Training

The Outlaw race tips

The Iron-distance race The Outlaw offers arguably the friendliest atmosphere of all UK long distance triathlons. Last year's finisher Jason Scott offers his tips for the Nottinghamshire race…

PRE-RACE

I chose The Outlaw because I’d heard good things and it’s known for being considerably flatter than Ironman UK. I’d say if you’re not signed up for an M-Dot event then this is the next (or arguably should be first) on your list of must-do long-distance races.

Myself and a friend camped on site, only 200m from transition. They also offer luxury wooden pods to stay in, which I’d recommend for extra comfort. Registration is a breeze the day before, and set-up is quick and no hassle.

THE SWIM

The Outlaw swim is a proper Iron start. None of this small pens of starters at a time; it’s a mass underwater wrestle! If you’ve positioned yourself correctly according to your predicted time, though, you should be fine; it soon thins out. It’s one large lap, which is right to the end of the rowing lake and back again. 

If it’s a sunny early morning, sighting on the swim can be quite difficult as the sun is low.Unless you’re flying at the front, just do as I did and follow the few hundred people in front of you! The transition area is great, slick and easy to get through, and there are lots of great viewing spots around the lake for family and friends to cheer you on.

 THE BIKE

The bike course is a flat-ish 180km. It’s more rolling tarmac than anything else and a good average speed can be met quite easily. You get some nice views of the Nottinghamshire countryside, and the course is three laps (laps one and three are the same), making it easy to mentally divide up.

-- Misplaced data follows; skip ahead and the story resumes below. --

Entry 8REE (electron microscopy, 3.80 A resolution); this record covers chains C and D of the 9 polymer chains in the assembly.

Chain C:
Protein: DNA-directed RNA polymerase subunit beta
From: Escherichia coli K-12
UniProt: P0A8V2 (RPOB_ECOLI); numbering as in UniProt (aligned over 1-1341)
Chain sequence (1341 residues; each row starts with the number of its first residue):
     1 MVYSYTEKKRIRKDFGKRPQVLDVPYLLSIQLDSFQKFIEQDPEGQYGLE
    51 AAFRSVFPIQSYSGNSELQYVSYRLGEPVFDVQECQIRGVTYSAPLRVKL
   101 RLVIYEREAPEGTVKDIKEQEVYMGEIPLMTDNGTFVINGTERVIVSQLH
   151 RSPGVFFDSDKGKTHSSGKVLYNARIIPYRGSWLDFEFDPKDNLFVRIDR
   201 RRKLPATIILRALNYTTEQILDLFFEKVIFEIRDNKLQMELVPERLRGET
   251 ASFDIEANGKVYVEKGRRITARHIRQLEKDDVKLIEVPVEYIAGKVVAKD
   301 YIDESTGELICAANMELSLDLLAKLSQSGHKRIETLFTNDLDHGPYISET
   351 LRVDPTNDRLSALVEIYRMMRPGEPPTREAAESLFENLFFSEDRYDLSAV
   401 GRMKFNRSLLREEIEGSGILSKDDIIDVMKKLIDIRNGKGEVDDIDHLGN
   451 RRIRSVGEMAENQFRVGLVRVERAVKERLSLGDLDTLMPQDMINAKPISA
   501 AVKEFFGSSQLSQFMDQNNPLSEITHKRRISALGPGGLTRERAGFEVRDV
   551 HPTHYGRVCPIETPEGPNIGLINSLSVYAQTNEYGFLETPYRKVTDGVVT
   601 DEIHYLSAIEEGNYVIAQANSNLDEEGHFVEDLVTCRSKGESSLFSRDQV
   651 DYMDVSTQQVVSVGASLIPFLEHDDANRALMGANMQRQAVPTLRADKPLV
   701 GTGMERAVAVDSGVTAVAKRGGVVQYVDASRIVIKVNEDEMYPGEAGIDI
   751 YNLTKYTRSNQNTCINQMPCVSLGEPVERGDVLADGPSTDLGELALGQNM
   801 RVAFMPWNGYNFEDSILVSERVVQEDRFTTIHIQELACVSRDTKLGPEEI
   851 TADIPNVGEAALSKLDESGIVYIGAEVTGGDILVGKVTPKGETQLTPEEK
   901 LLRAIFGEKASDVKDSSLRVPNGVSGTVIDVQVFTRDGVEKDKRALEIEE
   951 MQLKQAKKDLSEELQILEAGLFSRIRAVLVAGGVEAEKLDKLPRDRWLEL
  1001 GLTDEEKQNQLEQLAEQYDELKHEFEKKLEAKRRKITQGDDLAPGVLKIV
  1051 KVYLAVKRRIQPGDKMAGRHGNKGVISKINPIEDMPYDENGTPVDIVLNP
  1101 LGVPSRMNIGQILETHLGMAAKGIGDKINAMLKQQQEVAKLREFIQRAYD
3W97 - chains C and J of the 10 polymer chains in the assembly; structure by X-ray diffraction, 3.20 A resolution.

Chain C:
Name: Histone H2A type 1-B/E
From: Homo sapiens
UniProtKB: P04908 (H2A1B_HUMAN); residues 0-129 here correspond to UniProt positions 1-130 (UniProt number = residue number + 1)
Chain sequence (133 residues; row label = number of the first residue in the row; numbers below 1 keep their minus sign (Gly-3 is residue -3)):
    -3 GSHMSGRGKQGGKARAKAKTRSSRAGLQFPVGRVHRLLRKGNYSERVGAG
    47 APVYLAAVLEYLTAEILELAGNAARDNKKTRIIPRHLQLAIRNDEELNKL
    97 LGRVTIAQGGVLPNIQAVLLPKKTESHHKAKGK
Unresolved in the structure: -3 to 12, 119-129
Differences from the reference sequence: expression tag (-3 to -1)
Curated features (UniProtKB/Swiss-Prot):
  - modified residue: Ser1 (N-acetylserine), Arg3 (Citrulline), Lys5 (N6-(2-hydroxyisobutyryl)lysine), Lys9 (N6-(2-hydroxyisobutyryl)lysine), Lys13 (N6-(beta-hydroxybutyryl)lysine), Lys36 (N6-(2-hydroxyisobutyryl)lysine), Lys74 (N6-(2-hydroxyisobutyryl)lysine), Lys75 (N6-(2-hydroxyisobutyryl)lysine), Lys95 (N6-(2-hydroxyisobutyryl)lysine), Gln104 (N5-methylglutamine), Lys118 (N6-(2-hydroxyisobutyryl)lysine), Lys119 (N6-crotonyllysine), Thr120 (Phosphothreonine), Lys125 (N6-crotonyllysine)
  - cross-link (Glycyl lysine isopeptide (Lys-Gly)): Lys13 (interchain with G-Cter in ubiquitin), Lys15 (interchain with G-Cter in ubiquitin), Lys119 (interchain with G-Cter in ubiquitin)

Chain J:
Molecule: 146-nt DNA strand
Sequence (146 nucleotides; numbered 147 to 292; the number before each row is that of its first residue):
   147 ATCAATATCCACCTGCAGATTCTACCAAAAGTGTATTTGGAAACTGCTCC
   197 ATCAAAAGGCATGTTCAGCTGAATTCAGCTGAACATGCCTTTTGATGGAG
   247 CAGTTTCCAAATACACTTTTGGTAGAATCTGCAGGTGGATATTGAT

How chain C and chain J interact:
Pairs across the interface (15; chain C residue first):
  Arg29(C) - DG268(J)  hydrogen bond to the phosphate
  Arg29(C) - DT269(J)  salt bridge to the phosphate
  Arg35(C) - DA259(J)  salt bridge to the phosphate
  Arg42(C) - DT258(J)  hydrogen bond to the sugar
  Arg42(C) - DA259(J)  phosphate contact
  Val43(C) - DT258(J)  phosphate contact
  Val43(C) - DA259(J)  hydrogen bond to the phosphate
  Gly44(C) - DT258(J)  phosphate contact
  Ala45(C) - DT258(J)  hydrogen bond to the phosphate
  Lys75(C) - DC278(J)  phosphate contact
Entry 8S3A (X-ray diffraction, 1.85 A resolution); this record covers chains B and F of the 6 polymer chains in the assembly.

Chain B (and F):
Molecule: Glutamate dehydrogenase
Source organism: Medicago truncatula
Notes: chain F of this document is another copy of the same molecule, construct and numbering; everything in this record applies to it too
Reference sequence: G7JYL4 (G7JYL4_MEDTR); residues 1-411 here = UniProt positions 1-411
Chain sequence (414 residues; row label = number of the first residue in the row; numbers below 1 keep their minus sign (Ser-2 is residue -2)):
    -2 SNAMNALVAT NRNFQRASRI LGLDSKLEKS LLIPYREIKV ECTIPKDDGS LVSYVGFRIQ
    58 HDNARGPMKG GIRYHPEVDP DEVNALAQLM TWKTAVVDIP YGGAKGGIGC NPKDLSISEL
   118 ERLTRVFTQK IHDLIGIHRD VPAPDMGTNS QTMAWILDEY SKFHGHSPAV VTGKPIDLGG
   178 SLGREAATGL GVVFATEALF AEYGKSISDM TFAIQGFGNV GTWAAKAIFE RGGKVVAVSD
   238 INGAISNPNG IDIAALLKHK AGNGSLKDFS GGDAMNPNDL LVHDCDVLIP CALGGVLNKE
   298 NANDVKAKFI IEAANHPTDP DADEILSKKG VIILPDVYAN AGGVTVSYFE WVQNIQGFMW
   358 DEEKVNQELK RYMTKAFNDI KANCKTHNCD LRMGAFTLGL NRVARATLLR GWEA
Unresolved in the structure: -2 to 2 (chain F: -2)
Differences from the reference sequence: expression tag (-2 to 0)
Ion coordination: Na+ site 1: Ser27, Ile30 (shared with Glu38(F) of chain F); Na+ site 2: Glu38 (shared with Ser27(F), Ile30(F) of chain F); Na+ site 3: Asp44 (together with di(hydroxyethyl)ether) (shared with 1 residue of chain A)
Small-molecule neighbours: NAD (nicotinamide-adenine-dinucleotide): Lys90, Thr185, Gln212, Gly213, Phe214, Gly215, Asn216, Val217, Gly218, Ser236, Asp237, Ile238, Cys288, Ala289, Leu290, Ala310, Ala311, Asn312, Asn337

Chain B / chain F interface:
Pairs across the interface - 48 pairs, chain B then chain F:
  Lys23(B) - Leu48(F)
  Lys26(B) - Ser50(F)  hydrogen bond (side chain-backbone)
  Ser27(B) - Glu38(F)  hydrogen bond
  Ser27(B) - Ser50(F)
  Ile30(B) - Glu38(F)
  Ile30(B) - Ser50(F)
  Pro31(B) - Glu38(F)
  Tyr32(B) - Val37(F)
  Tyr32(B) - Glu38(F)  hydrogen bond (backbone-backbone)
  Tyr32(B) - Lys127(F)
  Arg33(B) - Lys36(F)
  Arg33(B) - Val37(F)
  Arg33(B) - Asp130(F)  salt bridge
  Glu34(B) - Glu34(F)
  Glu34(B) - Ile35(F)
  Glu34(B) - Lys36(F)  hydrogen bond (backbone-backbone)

The feed stations are long, which make it easier to grab nutrition en route, and the support is excellent, even though the weather in 2015 was absolutely terrible!

THE RUN

The run is a flat and well-supported route, which starts off with a lap of the lake and then continues along the River Trent. This is done twice before a final loop of the lake to finish off. 

Walking through the aid stations helped me immensely, and my general Iron race tip would be to never stop completely and keep walking through. 

There are plenty of feed points en route so plenty of chances to recharge your batteries. The great marshals are particularly appreciated towards the end of the run course when, although you’ve had a long day, theirs has probably been even longer! 

3 tips from other Outlaw finishers

“The marshals were fantastic, nothing was too much trouble and there were no ‘stupid’ questions, just help and encouragement in every way possible.”

Vicky Gill, via email

“Be careful on the last couple of miles on the bike as the tracks are quite rough and bumpy. The run course can get busy at certain points where the paths narrow but it’s nice and flat.”

Martin Beare, via email

“Arrive early! The access for cars isn’t brilliant as it’s a single lane, and I noticed some people having to rush to the start area in the morning. The rest of the organisation is great, with clear signage on the course and an excellent post-race recovery tent.”

Russell Squires, via email

We named The Outlaw the best Ironman-distance triathlon for a first timer in Europe

You can find out more about The Outlaw here


 
 

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